[#] Jon of Posthegemony writes two posts on The Diagram Poems:
[#] Diagram I
"Oliver's poems--and the all-important diagrams--are neither celebration nor condemnation of the Tupamaros. They are, perhaps, an attempt precisely to diagram the forcefields within which they operated, and into which they intervened."
[#] Diagram II
"The diagram is the record of the plan, the virtual marshalling of guerilla forces, but also the record of its actualization, and the way in which actualization entails the elimination of incompossible worlds: the virtual is a garden of forking paths that can enfold divergent outcomes"
[#] Dominic Fox of Poetix:
"Oliver is a great poet, not especially difficult to read but decidedly difficult to pin down, and this is due to something rather paradoxically particular and defining about his poetry: its adherence to poverty. [...] Poverty as a lack or weakness at the heart of some system, be it social or intellectual. This lack appears as a sign of the system's limitations, its inability to systematize absolutely everything."
[#] Peter Manson reviews Penniless Politics
"Richness Oliver can do. The poem treats of the 'Voodoo-Haitian' Emen, her Anglo-Scot poet husband Will Penniless, and the birth of Spirit, a new political party for the non-voting U.S. majority ('Make material wealth for other people, spiritual wealth for ourselves')."
[#] Tim Allen reviews Etruscan Reader #8 Tina Darragh / Douglas Oliver / Randolph Healy
"A central piece here is 'Future Circles' in which the Oliver talks to 19th C. French revolutionary, Théophile Ferré, and his girlfriend Louise Michel, at the back of a New York bus."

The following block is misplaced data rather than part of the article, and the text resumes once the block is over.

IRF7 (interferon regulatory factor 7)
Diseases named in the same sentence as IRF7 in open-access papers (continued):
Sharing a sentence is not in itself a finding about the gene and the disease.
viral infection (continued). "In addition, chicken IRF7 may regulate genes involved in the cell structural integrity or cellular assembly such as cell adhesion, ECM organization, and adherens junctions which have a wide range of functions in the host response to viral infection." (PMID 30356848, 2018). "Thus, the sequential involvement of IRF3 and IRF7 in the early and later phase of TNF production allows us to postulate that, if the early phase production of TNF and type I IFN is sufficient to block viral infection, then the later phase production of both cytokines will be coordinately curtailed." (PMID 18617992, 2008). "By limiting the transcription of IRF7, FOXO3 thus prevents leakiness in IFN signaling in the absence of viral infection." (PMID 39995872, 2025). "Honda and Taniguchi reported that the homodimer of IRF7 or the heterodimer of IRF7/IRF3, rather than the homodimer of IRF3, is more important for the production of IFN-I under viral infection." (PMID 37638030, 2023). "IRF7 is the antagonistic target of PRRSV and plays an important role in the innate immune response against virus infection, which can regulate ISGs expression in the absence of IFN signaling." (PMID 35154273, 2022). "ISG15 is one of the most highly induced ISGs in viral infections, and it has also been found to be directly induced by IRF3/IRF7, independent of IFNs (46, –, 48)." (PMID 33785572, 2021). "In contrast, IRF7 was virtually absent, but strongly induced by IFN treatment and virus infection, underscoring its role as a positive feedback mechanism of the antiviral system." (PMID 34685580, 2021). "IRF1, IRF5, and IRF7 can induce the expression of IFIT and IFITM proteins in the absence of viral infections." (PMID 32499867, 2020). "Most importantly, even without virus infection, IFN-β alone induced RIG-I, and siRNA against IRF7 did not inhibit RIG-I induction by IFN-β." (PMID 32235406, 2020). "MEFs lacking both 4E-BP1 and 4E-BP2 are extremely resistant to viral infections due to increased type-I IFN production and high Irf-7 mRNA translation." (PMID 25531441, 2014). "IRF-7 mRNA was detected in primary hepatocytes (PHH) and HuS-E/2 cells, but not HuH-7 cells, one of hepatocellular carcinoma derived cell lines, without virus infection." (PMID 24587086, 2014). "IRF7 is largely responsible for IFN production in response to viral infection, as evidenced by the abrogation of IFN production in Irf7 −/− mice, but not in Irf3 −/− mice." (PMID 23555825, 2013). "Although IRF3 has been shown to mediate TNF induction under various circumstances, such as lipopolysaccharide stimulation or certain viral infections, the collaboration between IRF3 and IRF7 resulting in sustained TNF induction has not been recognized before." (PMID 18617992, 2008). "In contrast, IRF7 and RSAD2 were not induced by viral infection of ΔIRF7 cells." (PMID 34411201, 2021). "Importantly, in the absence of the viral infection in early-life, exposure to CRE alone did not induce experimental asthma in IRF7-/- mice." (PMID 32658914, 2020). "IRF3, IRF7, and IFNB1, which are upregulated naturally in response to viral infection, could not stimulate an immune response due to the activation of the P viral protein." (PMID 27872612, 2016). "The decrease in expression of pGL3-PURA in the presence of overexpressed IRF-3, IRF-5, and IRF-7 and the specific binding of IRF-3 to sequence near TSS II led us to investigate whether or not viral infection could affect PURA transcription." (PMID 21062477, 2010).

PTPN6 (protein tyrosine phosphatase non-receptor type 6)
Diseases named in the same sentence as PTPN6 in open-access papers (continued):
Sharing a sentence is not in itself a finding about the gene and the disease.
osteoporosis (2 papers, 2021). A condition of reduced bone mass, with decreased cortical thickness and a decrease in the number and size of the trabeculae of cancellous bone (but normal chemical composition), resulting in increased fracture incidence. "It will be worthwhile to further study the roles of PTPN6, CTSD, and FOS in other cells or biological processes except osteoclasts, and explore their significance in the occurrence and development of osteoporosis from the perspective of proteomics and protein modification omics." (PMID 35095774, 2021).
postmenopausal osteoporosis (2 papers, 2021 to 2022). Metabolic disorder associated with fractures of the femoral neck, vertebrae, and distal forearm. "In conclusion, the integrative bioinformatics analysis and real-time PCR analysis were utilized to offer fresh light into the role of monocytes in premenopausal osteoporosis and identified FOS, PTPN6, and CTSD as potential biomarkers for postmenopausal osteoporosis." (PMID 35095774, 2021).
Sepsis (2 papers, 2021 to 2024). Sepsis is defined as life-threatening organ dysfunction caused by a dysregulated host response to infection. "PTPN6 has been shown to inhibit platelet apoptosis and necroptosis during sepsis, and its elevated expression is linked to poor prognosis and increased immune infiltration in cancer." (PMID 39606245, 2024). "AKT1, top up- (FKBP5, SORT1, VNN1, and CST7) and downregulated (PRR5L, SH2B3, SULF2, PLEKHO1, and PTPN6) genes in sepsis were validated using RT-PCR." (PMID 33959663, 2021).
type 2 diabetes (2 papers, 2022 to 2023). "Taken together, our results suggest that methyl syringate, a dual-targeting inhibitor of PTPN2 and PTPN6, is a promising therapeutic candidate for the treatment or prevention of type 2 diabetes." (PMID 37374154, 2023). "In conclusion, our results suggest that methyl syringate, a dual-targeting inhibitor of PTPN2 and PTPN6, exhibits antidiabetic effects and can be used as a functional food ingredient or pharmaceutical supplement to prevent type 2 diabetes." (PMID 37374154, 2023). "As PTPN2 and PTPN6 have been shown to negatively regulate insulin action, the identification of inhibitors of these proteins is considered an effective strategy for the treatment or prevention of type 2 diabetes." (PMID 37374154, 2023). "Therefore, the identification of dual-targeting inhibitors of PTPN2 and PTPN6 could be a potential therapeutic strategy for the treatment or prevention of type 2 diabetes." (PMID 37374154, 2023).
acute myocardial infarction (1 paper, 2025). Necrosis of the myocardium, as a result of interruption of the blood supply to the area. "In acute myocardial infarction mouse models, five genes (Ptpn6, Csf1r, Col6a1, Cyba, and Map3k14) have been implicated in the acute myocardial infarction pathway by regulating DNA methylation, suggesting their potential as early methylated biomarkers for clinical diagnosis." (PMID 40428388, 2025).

[#] Tony Frazer reviews Arrondissements at Shearsman
[#] Review of Arrondissements at Terrible Work
"he's invented a spray-paint particle-ray gun which Turnerises its victims into whirls of fog and rainbow smears"
[#] Martyn Everett reviews Whisper 'Louise'
[#] Tim Allen essays Whisper 'Louise'
Whisper 'Louise' (Reality Street, 2005)
Arrondissements (Salt, 2003)
Wendy Mulford & Peter Riley (eds): A Meeting for Douglas Oliver (Poetical Histories, Infernal Methods & Street Editions.) A memorial festschrift which also contains 27 uncollected poems.
A Salvo for Africa (Bloodaxe, 2000)
Etruscan Reader #8 (with Tina Darragh and Randolph Healy) (etruscan, 1998)
Penguin Modern Poets 10 (with Iain Sinclair and Denise Riley) (Penguin, 1996)
Selected Poems (1996, Talisman House)
What Fades Will Be (1993, Poetical Histories)
Penniless Politics (Bloodaxe, 1994, Hoarse Commerce, 1992)
The Scarlet Cabinet (with Alice Notley) (Scarlet Editions, New York 1992)
Three Variations on the Theme of Harm (Paladin, 1990)
Poetry and Narrative in Performance (Palgrave Macmillan, 1989)
Kind: Collected Poems (Allardyce, Barnett, 1987)
The Infant and the Pearl (Ferry Press, 1985)
The Diagram Poems (Ferry Press, 1979)
In the Cave of Suicession (Street Editions, 1974)
The Harmless Building (Grosseteste, 1973)
Oppo Hectic (Ferry Press, 1969)
Links maintained by Edmund Hardy. If you find a broken link or an Oliver page overlooked, please get in touch.